A National League Central youth infusion means a 2024 division title won’t come easily for the Chicago Cubs

posted in: News | 0

The Chicago Cubs’ window of contention has been built around a core that can remain intact for the next three years.

If properly supplemented by their top prospects coming through the system, in addition to whichever impact talent the front office brings in this offseason through free agency or trades, the Cubs have an opportunity to reestablish dominance in the National League Central Division.

The Cubs need to add more power in the middle of their lineup and continue to bolster their pitching staff. A path exists on both fronts, and the market should start to see more movement following Friday’s news of Shohei Ohtani’s record deal with the Los Angeles Dodgers that reportedly defers $680 million of the $700 million contract to be paid out from 2034-43.

However, the timing of the Cubs’ expected rise coincides with the division as a whole getting stronger. While the Milwaukee Brewers were the only team to make the postseason in 2023 behind a 92-win division title, the Cubs and Cincinnati Reds were in the postseason hunt until the final weekend. The Pittsburgh Pirates were 11 games over .500 entering May and finished with 14 more wins than in 2022. St. Louis is coming off its worst season in 33 years, though it followed four consecutive playoff appearances and two division titles.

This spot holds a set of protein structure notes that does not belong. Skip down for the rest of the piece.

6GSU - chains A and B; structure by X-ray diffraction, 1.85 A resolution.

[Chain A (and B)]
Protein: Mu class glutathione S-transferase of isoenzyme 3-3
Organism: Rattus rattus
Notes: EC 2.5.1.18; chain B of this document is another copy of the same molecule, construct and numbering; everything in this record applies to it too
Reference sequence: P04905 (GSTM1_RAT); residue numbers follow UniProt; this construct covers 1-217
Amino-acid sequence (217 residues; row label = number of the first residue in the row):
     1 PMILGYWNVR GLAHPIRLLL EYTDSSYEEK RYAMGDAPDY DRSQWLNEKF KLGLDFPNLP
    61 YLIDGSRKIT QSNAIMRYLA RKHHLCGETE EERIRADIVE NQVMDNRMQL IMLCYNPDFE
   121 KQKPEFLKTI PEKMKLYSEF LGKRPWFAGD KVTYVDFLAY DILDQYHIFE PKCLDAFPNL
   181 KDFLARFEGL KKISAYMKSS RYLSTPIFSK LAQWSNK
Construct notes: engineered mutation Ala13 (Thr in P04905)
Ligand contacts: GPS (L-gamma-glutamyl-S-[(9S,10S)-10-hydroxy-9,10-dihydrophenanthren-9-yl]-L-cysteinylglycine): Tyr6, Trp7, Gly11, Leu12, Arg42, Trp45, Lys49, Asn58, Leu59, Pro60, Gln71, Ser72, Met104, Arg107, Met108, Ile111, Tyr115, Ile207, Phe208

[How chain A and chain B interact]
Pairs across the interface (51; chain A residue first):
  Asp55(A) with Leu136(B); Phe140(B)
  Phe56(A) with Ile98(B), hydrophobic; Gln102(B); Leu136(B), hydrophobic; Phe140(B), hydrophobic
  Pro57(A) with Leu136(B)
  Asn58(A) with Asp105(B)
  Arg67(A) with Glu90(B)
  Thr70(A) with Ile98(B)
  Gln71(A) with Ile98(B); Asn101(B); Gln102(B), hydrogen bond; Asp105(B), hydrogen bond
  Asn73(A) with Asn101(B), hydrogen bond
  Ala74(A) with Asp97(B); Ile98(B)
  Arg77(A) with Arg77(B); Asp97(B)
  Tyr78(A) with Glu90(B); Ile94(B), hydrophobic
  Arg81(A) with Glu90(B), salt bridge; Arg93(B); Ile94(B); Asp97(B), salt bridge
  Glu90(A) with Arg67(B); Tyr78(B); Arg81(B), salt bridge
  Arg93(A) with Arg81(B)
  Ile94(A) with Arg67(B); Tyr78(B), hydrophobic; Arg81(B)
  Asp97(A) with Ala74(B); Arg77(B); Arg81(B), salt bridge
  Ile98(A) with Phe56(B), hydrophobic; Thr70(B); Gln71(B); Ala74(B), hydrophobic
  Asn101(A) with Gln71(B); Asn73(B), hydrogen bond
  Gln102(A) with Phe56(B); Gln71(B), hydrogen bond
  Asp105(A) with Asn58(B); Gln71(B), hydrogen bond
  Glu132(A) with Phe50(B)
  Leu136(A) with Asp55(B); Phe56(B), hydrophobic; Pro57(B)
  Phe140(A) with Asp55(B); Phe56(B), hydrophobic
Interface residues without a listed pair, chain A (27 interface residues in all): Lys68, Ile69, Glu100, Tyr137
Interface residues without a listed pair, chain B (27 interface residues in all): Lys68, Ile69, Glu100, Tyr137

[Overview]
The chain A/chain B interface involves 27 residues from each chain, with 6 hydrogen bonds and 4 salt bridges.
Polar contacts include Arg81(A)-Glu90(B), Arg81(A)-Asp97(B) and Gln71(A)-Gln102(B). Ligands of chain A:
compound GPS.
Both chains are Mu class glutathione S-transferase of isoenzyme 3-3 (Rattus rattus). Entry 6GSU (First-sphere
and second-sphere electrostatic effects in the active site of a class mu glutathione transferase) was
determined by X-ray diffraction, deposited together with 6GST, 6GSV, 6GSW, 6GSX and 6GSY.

“The division’s getting better,” Pirates manager Derek Shelton said last week at the MLB winter meetings. “I think the most important part: there’s a ton of young talent in the division. I think that’s a really cool thing for baseball. I think everybody in the division is taking steps forward.

“The young players have now accumulated at-bats, they have accumulated innings. There’s nothing that can replicate major-league at-bats, major-league innings, so the division just continues to get stronger. What you’re going to see is a lot of young players, ages 27 down, that are going to start to make significant improvements.”

Six fewer games against each division team, because of the balanced schedule MLB implemented in 2023, creates a little more urgency to play well versus NL Central teams, especially if the division is as competitive in 2024 as some believe.

“I’ve been in this division for a long, long time, well before I was managing here. It almost feels like no matter where a team is in the standings, you have to play your absolute best,” said Reds manager David Bell, who played four seasons with St. Louis and one with Milwaukee. “So that hasn’t changed, it’s only gotten stronger.

“I think going into this season it easily could be said that any of the five teams could have a great year and win the division. Somebody’s going to, but really, like, all five have a shot at it.”